27th August 2018

Responding to Challenging Situations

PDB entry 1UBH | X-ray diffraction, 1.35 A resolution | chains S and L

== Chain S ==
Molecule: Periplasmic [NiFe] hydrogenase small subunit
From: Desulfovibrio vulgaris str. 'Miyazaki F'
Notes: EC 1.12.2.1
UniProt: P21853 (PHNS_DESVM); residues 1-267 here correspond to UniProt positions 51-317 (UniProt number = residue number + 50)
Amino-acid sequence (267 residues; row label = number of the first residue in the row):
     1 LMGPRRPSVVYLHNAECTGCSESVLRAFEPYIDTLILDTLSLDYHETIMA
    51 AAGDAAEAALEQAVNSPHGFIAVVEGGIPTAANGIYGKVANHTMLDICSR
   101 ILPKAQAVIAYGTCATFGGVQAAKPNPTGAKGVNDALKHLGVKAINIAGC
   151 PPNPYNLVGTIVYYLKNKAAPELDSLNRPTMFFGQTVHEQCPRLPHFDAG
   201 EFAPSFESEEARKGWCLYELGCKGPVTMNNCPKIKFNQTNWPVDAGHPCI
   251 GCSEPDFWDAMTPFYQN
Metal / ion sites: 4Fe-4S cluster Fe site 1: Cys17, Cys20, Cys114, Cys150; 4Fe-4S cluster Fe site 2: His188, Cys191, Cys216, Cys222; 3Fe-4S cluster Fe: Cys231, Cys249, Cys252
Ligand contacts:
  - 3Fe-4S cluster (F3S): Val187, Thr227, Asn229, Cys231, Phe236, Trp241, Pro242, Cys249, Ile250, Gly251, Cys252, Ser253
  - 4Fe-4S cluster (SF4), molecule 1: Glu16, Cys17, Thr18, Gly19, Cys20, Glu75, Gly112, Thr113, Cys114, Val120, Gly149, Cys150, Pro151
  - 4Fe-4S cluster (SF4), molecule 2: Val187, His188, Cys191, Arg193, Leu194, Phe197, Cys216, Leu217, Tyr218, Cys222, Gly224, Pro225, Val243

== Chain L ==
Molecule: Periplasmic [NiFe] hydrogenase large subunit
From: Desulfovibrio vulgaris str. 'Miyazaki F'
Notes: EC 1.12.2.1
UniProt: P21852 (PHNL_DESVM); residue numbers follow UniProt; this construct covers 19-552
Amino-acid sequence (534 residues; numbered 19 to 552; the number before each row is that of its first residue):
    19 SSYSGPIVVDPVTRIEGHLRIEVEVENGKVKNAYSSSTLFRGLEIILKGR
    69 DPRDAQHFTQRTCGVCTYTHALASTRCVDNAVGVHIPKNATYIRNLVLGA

This blog is dedicated to my mother and loved ones, along with the incredible doctors and nurses who saved my life. This time last year I was in the hospital struggling with double pneumonia and pleurisy.  My heart was under immense pressure, I was unable to breathe on my own, it felt like my chest was being crushed, the pain was excruciating and I drifted in and out of consciousness.  I can remember telling my mother I was ready to die, and letting go.  I felt I was floating above snow-capped mountains surrounded by the most incredible light, I felt no pain, just peace.  I then remember jolting back into the hospital bed and the excruciating pain returning.  I made a decision that if I could survive this life experience,  then I would be able to overcome any challenging life situation. I will never again take for granted being able to breathe on my own, or have a shower and be able to use the bathroom independently.  Whenever I’m struggling, or feel stressed and anxious, I take a deep breath in and access the inner peace and calm that I experienced in the hospital. My experience in hospital highlighted the importance of tolerance and choosing how we communicate with others. We can choose to communicate with kindness, state our position politely and firmly then disengage, or, we can choose unhelpful and unhealthy ways to communicate, such as finger-pointing, shouting, blaming,  attacking others and causing conflict. Both ways of communicating are within our control, we just need to be aware of our conscious processes. Observing other patients and their families go through their own challenging life […]